Where to Find Rhoda
So where is the best place that people can find you if they’d like to get in contact with you?
[00:35:07] Rhoda Schofield: The best place people could find me would be on Instagram. My handle is RhodaSchofield. It’ll be on the show notes, I’m sure. Yeah, that’s the best place. I’m on there a lot and feel free to DM me or comment on anything. I’m always available to be there for you.
[00:35:24] Detective Ev: Excellent. Okay. And yes, we will have that in the show notes, for sure. Then our signature question that we always finish up with on the Health Detective Podcast. And this isn’t a trick. I know that we know of bio-individuality and everyone’s unique, but it’s just a fun question to answer to the best of your ability.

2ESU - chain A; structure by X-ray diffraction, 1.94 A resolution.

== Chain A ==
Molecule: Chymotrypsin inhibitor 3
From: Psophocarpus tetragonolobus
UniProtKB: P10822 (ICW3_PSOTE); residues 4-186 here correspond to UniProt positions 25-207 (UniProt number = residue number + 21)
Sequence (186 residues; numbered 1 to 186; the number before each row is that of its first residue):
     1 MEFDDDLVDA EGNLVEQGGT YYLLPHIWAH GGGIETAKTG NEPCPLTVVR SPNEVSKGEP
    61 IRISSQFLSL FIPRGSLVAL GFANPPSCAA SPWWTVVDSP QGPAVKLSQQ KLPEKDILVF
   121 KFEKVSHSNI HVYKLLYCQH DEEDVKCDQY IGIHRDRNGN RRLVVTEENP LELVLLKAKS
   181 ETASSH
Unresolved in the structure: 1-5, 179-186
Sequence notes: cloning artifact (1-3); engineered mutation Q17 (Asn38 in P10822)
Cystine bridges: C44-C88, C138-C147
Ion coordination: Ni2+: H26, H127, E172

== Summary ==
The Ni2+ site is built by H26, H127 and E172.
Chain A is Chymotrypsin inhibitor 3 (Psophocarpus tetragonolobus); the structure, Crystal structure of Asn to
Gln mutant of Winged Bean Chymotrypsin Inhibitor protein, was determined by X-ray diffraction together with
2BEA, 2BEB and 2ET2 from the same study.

Signature Question – Magic Wand
So, in this case, the question is if I were to give Rhoda a magic wand and you could get every single person in this world to do one thing for their health whether that’s literally do one thing or stop doing one thing. What is the one thing you’d get them to do?
[00:35:57] Rhoda Schofield: Wow, good question.
I would say to introduce a self-care practice into their day. It can even be for as little as five minutes, but some kind of self-care practice. I feel that the balance between the doing and the resting is not there for most people in today’s day and age. Just trying to kind of create that sort of parasympathetic rest state.
I need to follow my own advice there as well. So, that could be a five-minute meditation, which is really easy to find online. It could be breathing, like just a 10-minute breath work. Again, something you could find online. It could be just going out and taking a dog for a walk.
Anything that kind of just stops you from the doing, on a daily basis. I just think that that would just do a world of good for so many people.